The Science Behind The Facialblock™ Appliance

On occasion, in thoughtful query, a few in the profession have expressed that the basis for the Facialblock™ Appliance protocol is anecdotal, without scientific basis. I will address such judgment herein.

Donald Enlow in the “Essentials of Facial Growth, second edition”, points out that “bone remodeling and displacement are the two critical elements of growth and development.” He indicates that “the brain with its associated sensory organs and basicranium, the facial and pharyngeal airway, and the oral complex are all interrelated.” He states that “the airway function is the keystone for the face and that growth processes work toward an ongoing state of composite function and structural equilibrium.”

We postulate that with age, the loss of facial support; i.e. bone volume, fat and collagen, is reflected in the pharyngeal airway as loss of volume and tone.

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Pharyngeal airway of a healthy 15 year old girl.

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Collapsed airway of an adult patient.

It is documented via evidence based science, that Facialblock™ Appliance treatment results in a better developed face.

Research has demonstrated “facial changes of 8-11% size-increase extending across the maxillofacial region” and findings consistent with a “more symmetrical and better developed appearance compared with pre-treatment condition.” (Singh, G.D. et al., Facial changes following treatment with a removable orthodontic appliance in adults. Funct Orthod, 21:18-23, 2004).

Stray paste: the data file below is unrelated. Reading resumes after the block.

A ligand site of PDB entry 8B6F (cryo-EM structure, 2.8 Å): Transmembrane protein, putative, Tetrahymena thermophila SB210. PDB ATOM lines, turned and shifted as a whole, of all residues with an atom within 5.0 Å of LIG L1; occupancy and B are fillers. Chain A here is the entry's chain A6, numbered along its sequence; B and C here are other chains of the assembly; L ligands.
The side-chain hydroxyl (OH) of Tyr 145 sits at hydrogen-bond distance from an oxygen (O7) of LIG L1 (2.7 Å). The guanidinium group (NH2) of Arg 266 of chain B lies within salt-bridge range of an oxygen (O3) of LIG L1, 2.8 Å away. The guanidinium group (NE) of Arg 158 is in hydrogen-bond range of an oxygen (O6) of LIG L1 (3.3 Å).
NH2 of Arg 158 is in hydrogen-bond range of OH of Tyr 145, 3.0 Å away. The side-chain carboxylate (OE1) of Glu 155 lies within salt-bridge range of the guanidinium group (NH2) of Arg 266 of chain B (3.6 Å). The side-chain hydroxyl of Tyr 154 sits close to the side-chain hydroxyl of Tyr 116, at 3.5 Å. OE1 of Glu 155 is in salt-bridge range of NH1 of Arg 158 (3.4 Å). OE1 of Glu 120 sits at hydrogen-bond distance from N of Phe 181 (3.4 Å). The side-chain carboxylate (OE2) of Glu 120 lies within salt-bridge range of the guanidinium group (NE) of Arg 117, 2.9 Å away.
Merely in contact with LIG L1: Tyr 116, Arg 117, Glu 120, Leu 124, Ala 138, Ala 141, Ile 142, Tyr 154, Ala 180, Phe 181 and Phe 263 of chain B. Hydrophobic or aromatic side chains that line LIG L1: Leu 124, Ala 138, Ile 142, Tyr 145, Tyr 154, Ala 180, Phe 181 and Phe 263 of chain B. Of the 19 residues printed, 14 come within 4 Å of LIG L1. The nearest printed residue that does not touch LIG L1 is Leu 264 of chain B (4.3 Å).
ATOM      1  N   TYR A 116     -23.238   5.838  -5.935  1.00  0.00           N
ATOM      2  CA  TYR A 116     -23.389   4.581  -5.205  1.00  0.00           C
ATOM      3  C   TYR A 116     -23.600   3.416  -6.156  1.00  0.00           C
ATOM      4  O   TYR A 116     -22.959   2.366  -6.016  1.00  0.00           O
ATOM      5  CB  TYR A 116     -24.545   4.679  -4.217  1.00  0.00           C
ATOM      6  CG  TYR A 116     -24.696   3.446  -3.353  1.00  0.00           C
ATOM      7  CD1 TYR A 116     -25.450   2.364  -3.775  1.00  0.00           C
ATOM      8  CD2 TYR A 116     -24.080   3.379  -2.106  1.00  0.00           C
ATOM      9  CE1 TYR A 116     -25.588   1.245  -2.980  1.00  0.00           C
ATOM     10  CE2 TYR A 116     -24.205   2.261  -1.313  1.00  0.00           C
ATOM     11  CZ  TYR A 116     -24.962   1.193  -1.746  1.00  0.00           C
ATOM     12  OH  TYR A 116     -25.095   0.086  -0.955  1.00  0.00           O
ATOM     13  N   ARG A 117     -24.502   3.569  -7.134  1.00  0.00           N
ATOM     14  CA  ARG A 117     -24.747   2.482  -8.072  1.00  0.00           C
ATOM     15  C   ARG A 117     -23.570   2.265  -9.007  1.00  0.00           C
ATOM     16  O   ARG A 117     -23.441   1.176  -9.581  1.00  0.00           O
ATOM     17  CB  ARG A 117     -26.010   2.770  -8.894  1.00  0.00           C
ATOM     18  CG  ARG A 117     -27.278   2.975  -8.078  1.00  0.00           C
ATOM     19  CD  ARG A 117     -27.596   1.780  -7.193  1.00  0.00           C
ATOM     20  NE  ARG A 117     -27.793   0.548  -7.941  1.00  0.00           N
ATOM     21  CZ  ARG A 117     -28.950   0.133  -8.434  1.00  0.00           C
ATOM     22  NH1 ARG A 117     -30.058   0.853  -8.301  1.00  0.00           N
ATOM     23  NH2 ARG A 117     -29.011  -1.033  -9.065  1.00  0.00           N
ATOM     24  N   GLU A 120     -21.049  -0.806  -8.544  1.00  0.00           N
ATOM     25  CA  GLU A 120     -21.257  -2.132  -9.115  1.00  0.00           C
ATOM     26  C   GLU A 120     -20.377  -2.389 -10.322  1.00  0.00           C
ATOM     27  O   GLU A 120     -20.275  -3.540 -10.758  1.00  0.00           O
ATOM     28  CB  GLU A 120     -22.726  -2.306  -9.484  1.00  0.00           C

Following along, a better developed airway would be in accordance with Enlow’s principles of growth and development and the interrelationship between the face and the airway.

The shape and contour of the posterior wall of the pharyngeal airway at the level of C2 behind the tongue, is significant in maintaining the airway opening when the airway is compromised by the tongue.

With the type of compromised airway contour shown above, the airway is sealed off when the tongue collapses against the pharyngeal wall.

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The shape and contour of the pharyngeal wall shown in the photo above, allows the airway to remain patent, with the tongue collapsed against the wall.
The above photo shows a patient’s airway before Facialblock™ treatment.

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Airway contour above is after Facialblock™ Appliance treatment, and is more conducive to maintaining airway patency after tongue collapse.
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This patient has a compromised airway. Note the shape of the posterior pharyngeal wall. The patient has been under Facialblock™ Appliance treatment for 3 months. Note that the Hyoid is below the 3rd cervical vertebrae.

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The patient’s facial improvement, particularly under the chin, indicates the possibility of an improvement in the airway. She will have a follow-up scan in 3 months. Stay tuned.